Prices for mainstream 2.0-litre petrol and diesel models sit in the £28,000 to £37,000 bracket and all versions of the TT Coupe come with the MMI radio and the electromechanical parking brake. Alongside the S sports seat with various leather and trim variants, options include the advanced key for push-button starting, hill hold assist, high-beam assist, the LED interior lighting package, front seat heating and the storage and luggage compartment package. The connectivity package features the touchpad-based MMI touch system. At the top of the modular range is the 'MMI Navigation plus' set-up with its flash memory, two card readers, DVD drive, Bluetooth interface and voice control system. The 230PS petrol and 184PS diesel models get 17-inch alloys as standard, while 18s and 19s are available at extra cost. Quattro models can be optioned with 20-inch wheels. The S line specification gets its own look for the bumpers, air intakes, grille, sills and rear diffuser, plus larger wheels and the no-cost option of 10mm lower sports suspension.
Rivals? The Porsche Cayman is an obvious competitor for the Audi TTS, but the TT range spans a broad price bracket and cars like the Volkswagen Scirocco R and the Peugeot RCZ-R could also be considered as opposition. The base 2.0 TFSI TT has to face down hard chargers like comparable versions of the BMW 2 Series Coupe, plus the Mercedes CLA could also be considered a viable cross-shopping option.
Cost of Ownership
Audi couldn't exactly bring us a new TT without improving on the efficiency figures of the old car. It's not really the done thing. So it is that despite packing more power than before, the TT is a good deal more cost-effective to run. The 2.0 TDI ultra diesel is naturally the star here, returning 60.1mpg and emitting 124g/km of carbon dioxide in front wheel drive Coupe form. Even if you opt for the punchy 230PS petrol engine, you'll get 46.3mpg and 141g/km from the Coupe manual model.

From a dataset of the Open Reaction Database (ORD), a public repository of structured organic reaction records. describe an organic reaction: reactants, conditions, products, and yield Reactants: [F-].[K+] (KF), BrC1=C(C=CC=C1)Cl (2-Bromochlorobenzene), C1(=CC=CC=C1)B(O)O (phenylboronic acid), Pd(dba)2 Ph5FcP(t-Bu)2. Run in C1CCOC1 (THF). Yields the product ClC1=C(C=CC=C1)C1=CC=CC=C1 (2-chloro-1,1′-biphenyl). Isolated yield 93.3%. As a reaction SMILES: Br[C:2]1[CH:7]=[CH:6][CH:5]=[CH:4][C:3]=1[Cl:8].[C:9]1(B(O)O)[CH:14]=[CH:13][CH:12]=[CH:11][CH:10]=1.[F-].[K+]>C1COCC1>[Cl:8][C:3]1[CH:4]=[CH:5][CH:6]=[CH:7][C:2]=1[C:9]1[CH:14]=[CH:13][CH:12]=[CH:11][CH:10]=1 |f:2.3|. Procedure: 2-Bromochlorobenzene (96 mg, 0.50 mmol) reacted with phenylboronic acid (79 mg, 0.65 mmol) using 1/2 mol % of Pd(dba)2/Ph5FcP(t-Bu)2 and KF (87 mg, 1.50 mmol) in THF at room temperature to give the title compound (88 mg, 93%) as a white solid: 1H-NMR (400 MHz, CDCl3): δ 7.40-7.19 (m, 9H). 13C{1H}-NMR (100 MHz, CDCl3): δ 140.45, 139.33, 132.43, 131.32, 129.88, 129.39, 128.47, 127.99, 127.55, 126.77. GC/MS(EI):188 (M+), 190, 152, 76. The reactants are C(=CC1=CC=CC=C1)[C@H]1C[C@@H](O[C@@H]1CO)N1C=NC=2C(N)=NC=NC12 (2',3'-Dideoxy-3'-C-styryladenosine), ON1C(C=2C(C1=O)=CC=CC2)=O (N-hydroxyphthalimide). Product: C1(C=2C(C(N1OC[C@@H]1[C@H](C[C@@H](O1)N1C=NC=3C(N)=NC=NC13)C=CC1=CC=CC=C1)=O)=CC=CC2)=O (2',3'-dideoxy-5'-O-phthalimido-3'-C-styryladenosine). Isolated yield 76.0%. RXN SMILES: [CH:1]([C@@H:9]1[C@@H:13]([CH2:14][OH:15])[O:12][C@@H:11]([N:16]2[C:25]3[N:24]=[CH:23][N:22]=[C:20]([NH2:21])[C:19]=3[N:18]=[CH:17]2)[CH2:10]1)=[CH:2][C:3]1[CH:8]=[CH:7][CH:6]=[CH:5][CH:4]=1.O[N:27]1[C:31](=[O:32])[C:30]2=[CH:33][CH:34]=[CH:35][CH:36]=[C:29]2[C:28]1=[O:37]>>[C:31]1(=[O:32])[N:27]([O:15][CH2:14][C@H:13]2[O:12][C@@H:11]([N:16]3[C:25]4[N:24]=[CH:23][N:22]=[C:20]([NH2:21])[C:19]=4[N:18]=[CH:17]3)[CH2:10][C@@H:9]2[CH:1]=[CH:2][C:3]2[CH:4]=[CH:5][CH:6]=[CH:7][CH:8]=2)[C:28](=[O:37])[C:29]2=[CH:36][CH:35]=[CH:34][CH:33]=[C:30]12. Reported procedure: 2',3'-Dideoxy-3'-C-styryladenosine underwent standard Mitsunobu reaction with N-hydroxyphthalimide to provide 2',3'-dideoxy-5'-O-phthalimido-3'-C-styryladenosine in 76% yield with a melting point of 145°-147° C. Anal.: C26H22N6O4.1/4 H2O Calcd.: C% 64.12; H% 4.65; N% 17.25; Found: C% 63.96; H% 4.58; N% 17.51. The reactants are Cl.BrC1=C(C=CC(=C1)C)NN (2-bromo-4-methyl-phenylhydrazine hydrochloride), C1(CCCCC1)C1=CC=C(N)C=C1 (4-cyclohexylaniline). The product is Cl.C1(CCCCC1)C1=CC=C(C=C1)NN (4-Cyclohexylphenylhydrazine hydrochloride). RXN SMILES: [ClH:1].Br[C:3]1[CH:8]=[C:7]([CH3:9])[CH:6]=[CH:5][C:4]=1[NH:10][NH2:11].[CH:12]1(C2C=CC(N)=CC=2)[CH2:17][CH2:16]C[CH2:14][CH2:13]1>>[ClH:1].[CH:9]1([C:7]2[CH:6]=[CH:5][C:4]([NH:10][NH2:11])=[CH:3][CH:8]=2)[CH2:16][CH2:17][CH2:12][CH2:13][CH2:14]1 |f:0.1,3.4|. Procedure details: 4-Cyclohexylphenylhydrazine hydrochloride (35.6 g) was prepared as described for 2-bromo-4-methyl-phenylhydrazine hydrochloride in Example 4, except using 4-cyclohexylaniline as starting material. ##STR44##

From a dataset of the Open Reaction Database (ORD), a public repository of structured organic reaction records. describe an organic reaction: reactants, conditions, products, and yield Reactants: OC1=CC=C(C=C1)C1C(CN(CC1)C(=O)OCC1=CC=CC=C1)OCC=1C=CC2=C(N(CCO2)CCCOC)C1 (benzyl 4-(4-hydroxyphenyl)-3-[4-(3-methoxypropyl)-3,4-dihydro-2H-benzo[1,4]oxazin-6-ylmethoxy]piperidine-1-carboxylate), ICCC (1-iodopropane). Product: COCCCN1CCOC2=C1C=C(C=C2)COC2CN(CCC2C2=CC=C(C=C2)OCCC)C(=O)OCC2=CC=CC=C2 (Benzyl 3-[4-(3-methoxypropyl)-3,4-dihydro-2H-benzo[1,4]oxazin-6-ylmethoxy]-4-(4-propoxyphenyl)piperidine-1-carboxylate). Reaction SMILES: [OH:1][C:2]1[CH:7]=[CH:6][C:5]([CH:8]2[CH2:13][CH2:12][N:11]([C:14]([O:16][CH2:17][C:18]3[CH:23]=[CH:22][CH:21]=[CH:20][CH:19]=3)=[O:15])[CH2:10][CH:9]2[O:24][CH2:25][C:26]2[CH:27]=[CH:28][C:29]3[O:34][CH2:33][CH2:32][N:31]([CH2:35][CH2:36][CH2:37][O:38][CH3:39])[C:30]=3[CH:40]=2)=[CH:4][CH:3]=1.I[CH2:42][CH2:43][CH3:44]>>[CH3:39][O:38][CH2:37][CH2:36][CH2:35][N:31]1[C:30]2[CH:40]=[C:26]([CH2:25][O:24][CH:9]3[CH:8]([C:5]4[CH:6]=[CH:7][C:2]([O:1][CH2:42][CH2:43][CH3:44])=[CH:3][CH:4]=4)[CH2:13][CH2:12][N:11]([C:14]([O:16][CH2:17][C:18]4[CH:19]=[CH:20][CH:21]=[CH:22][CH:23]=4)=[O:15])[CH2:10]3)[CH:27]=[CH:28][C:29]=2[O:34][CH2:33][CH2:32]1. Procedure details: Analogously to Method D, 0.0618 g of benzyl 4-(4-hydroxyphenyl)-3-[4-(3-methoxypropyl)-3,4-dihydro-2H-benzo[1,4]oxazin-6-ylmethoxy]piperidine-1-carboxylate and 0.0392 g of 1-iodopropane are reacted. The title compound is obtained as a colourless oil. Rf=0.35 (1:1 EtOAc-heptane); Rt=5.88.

When the Audi drive select system is set to its 'efficiency' mode, the S tronic transmission decouples and 'freewheels' each time the driver takes his or her foot off the throttle pedal. All up, the TT 2.0 TFSI weighs just 1,230kg thanks to the extensive use of aluminium chassis members, body panels and suspension componentry.
It's doubtful that the Audi TT will ever cause quite the stir that the amazing first generation car did, so it needs to impress in other ways. This third take on the TT theme is an interesting amalgam of evolutionary exterior styling and some genuinely new ideas inside the car. Improving the driving experience so that the TT is thought of as a proper driver's car has clearly been one of the key design criteria. Putting a TTS and a Porsche 718 Cayman back to back might well yield some very interesting results.
Everything seems to have been done the right way in this car. Weight has been taken out to improve efficiency and agility. Big budget has been spent on the suspension and drivetrain. The S tronic gearbox is one of the best twin-clutch systems at any price and there are some enormously clever online systems available if you have the coin. We'd have liked to have seen Audi be a bit more adventurous with the exterior styling, but other than that, this is a desirable package.